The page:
Last week’s decision of the UK Supreme Court in the R v TRA (Appellant) case provides an important confirmation that armed group members can be prosecuted under s134 of the Criminal Justice Act 1988. The decision should be welcomed for providing authoritative guidance on how Article 1 of the UN Convention against Torture should be interpreted, when applied to prosecutions at national level.   Specifically, the judgment addresses the interpretation of the phrase ‘public official or other person acting in an official capacity’, finding that the words ‘other person acting in an official capacity’ can be interpreted to include members of armed groups which exercise governmental control over civilian population in a territory over which they control. It distinguishes these kinds of groups from armed groups whose activities are ‘purely military’. This judgment is to be welcomed as it confirms that members of non-State armed groups can be prosecuted for acts amounting to torture. It is also to be welcomed because the interpretation of Article 1 has long been discussed in academic writings (see Gaeta, Clapham & Gaeta, Fortin, Rodenhauser), and partly pertains to the larger question of when and whether armed non State actors are bound by human rights obligations.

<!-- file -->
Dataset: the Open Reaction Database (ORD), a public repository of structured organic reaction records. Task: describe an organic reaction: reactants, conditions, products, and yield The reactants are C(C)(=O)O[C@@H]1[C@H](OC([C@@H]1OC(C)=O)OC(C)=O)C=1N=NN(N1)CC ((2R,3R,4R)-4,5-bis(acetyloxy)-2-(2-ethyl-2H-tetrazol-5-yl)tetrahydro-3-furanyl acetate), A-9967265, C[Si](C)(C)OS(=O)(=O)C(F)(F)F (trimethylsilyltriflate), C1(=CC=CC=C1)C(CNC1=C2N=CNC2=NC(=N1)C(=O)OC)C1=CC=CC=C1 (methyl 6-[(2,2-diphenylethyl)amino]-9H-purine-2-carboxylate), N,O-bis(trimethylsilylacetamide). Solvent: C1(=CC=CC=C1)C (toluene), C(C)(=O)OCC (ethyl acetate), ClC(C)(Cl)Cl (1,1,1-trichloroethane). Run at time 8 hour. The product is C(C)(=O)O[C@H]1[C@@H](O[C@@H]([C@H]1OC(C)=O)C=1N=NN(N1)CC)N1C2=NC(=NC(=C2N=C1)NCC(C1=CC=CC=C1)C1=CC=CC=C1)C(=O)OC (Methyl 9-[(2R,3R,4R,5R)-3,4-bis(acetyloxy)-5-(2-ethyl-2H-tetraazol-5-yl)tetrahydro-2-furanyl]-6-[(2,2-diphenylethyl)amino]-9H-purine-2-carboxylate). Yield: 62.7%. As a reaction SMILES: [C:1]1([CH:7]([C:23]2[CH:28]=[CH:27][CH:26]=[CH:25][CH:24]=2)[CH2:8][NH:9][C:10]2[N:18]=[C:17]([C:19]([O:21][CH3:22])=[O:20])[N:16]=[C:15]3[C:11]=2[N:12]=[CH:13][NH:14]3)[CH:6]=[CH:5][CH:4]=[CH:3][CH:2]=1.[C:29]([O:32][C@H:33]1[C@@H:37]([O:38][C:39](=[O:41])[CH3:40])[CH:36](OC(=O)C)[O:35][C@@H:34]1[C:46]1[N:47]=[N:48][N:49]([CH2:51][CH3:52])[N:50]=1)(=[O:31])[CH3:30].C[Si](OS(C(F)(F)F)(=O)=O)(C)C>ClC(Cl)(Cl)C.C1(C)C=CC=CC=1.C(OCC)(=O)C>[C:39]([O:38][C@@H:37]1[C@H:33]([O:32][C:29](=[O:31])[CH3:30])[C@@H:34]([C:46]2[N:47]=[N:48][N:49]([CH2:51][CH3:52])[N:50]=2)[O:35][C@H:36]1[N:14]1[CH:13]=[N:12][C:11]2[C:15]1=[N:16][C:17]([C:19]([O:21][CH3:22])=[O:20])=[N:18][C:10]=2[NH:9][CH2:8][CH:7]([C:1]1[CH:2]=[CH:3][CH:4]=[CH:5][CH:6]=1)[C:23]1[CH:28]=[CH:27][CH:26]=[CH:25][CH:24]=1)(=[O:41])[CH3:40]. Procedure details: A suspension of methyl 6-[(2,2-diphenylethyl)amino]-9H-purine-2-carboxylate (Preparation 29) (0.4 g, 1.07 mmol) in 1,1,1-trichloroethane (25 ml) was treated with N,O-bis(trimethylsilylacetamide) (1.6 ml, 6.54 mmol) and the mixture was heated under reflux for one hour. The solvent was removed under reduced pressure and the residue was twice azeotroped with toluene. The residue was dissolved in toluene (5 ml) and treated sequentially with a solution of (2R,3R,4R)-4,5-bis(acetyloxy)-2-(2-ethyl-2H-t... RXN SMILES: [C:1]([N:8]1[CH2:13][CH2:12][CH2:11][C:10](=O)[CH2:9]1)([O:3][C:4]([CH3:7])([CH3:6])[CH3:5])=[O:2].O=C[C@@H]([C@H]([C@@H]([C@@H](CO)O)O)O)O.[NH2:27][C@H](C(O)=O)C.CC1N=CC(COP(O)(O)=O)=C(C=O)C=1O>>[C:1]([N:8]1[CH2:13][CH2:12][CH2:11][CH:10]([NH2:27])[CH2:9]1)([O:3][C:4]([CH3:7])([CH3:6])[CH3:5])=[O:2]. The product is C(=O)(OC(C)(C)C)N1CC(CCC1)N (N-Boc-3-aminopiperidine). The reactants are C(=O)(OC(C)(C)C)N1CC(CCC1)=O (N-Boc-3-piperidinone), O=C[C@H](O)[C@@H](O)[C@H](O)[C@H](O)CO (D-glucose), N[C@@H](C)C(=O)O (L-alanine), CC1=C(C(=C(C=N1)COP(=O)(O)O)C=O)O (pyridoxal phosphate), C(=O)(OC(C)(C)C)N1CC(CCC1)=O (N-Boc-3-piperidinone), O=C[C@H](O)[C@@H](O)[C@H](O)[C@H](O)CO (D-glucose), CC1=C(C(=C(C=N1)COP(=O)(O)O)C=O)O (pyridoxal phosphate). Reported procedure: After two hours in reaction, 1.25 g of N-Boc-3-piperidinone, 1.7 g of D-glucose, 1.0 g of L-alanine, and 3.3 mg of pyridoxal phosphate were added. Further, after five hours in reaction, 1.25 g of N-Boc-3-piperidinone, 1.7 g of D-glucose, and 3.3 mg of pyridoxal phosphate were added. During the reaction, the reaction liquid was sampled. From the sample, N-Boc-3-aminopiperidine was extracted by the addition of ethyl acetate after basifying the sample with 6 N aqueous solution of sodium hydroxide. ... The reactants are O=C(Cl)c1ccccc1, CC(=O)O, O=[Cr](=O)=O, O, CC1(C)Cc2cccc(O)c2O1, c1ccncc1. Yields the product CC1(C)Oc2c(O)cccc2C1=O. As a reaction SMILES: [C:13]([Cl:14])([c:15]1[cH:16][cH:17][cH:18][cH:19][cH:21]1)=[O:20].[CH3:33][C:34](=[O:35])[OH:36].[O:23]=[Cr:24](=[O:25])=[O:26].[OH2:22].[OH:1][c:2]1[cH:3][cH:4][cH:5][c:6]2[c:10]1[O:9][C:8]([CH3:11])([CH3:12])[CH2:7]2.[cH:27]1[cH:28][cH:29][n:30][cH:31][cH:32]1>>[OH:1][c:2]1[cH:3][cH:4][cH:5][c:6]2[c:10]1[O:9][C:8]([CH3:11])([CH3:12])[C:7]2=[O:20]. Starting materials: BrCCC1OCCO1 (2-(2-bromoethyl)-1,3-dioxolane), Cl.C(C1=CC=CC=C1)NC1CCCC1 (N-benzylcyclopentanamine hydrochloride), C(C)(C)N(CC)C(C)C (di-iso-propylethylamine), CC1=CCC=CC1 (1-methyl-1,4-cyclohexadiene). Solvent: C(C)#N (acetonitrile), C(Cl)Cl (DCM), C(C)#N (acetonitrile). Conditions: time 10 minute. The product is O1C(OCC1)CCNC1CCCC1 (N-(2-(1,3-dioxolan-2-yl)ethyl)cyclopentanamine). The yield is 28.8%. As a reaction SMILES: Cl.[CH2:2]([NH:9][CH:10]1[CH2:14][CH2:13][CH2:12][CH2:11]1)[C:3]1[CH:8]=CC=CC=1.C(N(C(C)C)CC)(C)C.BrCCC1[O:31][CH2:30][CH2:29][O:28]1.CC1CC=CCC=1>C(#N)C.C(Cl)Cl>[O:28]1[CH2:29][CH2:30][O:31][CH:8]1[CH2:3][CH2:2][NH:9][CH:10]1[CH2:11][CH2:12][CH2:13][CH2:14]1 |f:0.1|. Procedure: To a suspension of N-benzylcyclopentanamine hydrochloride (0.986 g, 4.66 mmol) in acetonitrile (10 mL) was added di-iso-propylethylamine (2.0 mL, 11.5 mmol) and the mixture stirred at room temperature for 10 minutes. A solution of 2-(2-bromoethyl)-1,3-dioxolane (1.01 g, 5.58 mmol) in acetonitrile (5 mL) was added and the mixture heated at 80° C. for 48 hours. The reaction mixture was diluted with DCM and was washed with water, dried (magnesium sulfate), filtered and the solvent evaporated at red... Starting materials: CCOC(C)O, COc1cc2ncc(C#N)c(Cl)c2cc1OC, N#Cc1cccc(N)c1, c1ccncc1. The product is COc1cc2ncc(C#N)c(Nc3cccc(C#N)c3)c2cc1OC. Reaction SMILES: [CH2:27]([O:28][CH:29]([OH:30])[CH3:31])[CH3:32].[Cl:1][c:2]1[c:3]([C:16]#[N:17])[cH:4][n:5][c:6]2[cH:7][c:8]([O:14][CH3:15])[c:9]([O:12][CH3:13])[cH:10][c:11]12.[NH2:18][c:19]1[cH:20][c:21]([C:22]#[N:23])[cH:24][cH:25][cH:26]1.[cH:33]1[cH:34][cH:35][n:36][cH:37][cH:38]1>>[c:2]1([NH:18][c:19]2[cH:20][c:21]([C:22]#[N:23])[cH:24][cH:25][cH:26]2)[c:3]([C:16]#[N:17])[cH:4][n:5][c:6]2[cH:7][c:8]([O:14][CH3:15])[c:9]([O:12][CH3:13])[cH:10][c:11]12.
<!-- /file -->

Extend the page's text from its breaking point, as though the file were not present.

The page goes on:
It seems that the majority was mainly persuaded by (i) the ordinary meaning of Article 1 and (ii) the purpose of the Convention to establish a regime for international regulation of ‘official torture’, as opposed to private acts of individuals. According to the court, torture perpetrated on behalf of a de facto governmental authority is clearly a matter of proper concern to the international community and within the rationale of the Convention’s regime. The arguments that lead the Court to this conclusion are too detailed and varied to review in their entirety, but I want to address the following three aspects of the judgment: (i) the Supreme Court’s handling of the ordinary meaning of Article 1 (ii) its interpretation of the practice of the Committee Against Torture and (iii) the consequences of the judgment on the relationship between IHL and IHRL.

Ordinary Meaning of Article 1

In several different places in the judgment, the Court made clear that it was not convinced by the appellant’s argument that only persons acting for or on behalf of a State can perpetrate torture. Read the rest of this entry…

Print Friendly, PDF & Email